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"This series builds on decades of teaching and research—in literally tens of thousands of schools. Across the country, the Units of Study for Teaching Reading series has already given young people extraordinary power, not only as readers, but also as thinkers. When adolescents are explicitly taught the skills and strategies of proficient reading and are invited to live as richly literate people do, carrying books everywhere, bringing reading into every nook and corner of their lives, the results are dramatic."
Lucy Calkins and Mary Ehrenworth,
A Guide to Reading Workshop: Middle School Grades
Reclaiming the Principalship is a tool-packed guide to help principals manage, schedule, evaluate, and build community—all while keeping student learning central to their work and the school’s mission.
Explore the teaching of analytical writing from a new perspective. In this groundbreaking book, Allison Marchetti and Rebekah O'Dell redefine "text" and offer practical lessons that help students discover analysis "in the wild," and use high-interest mentor texts to write their own analysis on topics that matter to them.
As an English teacher, Kate Roberts has seen the power of whole-class novels to build community in her classroom. But she’s also seen too many kids struggle too much to read them--and consequently, check out of reading altogether. Kate’s had better success getting kids to actually read – and enjoy it—when they choose their own books within a workshop model. “And yet,” she says, “I missed my whole-class novels.”
The classroom of your dreams starts with one big idea. From the first days of school to the last, Kids First from Day One shares how to put your deepest teaching belief into action. Whether it's building community, designing your classroom spaces, matching instruction to students' needs, or engaging students in curriculum, Christine Hertz and Kristi Mraz help you put into action the belief that children are the most important people in the room.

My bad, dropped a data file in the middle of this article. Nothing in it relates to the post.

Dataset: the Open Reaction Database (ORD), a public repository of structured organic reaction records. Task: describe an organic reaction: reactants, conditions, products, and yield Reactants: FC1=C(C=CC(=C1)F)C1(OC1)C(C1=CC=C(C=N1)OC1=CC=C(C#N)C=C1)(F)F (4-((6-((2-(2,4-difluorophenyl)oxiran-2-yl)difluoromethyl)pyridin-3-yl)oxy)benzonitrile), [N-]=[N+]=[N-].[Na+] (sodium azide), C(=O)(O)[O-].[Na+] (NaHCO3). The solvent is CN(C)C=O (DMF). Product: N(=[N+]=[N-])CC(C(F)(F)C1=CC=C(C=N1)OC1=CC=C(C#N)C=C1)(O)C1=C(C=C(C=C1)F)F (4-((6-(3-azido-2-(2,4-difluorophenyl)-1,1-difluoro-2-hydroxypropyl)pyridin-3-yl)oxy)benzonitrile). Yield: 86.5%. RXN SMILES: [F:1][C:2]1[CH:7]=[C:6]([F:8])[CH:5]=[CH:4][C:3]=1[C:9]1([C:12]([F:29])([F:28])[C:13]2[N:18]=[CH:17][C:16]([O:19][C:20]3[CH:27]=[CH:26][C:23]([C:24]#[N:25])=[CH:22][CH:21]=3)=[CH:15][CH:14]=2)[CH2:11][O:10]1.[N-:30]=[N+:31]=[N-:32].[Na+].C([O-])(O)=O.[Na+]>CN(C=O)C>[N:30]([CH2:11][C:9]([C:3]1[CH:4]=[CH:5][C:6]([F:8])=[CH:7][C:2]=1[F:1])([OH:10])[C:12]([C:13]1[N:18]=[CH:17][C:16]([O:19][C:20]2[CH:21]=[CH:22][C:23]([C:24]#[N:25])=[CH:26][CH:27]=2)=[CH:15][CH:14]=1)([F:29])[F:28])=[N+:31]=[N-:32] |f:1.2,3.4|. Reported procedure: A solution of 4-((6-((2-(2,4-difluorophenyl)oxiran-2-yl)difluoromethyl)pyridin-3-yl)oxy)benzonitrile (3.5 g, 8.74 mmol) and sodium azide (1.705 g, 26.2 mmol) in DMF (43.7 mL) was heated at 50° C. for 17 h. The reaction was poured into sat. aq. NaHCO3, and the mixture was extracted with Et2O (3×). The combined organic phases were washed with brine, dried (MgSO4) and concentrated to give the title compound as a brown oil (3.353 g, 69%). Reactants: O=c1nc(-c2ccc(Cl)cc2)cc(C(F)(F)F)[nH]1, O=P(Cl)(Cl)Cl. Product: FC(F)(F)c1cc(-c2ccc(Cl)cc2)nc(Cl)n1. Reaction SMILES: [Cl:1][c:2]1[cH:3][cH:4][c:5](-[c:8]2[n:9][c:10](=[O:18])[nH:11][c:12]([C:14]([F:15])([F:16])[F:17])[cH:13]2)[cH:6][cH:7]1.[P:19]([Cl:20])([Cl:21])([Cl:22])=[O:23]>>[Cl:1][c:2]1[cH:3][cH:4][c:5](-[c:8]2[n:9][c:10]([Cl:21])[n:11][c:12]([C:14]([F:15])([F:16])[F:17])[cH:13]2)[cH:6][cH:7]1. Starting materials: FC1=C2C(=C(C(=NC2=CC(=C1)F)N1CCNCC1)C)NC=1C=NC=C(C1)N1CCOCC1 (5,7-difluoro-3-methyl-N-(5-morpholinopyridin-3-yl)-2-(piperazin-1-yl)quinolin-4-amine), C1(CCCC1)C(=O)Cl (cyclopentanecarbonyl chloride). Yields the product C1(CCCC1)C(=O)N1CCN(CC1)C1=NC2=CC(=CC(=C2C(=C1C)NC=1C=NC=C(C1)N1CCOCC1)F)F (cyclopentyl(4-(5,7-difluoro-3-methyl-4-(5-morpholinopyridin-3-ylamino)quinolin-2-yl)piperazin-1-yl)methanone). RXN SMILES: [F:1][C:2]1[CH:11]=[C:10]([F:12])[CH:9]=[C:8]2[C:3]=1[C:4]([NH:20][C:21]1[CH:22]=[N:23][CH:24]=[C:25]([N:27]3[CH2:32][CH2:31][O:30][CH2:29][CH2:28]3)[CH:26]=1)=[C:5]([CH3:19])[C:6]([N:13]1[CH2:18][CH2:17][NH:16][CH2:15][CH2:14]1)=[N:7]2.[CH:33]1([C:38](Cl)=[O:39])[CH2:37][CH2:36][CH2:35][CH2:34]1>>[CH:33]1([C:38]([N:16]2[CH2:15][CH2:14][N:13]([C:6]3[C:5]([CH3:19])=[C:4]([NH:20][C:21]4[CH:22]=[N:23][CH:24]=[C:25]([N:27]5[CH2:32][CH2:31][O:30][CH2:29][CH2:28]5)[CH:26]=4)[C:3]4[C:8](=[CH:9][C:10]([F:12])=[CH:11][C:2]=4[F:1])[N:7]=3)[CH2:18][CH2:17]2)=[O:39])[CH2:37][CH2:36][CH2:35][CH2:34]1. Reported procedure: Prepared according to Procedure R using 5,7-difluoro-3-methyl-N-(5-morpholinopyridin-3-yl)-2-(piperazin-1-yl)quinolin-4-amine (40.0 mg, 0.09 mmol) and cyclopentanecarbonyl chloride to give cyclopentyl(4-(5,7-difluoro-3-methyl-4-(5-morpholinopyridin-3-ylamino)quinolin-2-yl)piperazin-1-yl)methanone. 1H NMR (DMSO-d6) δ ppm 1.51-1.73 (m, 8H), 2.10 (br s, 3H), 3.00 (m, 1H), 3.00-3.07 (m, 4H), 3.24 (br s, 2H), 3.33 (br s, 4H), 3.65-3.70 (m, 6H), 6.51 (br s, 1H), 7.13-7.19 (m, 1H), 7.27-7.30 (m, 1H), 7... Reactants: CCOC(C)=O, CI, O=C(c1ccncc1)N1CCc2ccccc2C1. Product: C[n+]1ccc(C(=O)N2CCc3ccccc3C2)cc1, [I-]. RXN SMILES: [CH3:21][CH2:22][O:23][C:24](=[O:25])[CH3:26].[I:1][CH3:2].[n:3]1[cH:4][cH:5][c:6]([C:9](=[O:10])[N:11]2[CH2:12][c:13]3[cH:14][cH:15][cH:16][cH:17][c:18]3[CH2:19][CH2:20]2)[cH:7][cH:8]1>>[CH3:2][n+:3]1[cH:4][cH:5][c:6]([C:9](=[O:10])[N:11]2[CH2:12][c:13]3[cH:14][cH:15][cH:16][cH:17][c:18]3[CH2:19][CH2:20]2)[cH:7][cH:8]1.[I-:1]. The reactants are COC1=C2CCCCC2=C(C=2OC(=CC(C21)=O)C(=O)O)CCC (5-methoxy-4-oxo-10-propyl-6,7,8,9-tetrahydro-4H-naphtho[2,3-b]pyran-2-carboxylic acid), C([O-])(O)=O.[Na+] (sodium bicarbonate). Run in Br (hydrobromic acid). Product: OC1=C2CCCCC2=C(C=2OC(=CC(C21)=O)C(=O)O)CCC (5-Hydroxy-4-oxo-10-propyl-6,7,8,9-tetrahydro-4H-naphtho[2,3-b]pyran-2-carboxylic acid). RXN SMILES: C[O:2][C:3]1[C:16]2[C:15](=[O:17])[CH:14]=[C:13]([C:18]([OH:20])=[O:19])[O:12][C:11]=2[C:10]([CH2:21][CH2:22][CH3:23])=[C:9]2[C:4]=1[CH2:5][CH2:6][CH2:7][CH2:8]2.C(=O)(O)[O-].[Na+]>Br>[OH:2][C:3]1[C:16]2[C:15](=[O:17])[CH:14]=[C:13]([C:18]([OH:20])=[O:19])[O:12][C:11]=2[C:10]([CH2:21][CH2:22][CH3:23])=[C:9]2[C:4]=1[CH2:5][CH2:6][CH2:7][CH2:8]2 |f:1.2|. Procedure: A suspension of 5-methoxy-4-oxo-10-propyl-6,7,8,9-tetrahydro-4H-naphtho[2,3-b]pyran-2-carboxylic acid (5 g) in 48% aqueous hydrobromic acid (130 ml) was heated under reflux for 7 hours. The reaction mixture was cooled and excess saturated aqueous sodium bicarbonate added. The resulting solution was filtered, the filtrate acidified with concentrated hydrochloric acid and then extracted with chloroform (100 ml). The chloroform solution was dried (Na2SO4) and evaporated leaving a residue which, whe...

Want students to understand—really understand—and retain the math they’re learning? Focus on building your classroom community first. In Thinking Together, veteran teachers Rozlynn Dance and Tessa Kaplan explore nine beliefs that lead to a powerful community of learners. When students are part of a classroom where they feel valued and included, they are more likely to take risks, ask questions, and grow exponentially as mathematicians.
IIn today’s world, the importance of teaching students to analyze different sources on a particular topic has never been greater. Students need to be able to connect ideas, weigh viewpoints, and balance differing perspectives. “We want students to ask questions and then actively seek out answers by reading, listening to, or viewing multiple sources —articles, books, videos, photos, infographics, and more,” literacy consultant and author Sunday Cummins explains. “We want them to think across those sources and be able to articulate for themselves as well as for others what they’ve learned—orally and in writing.”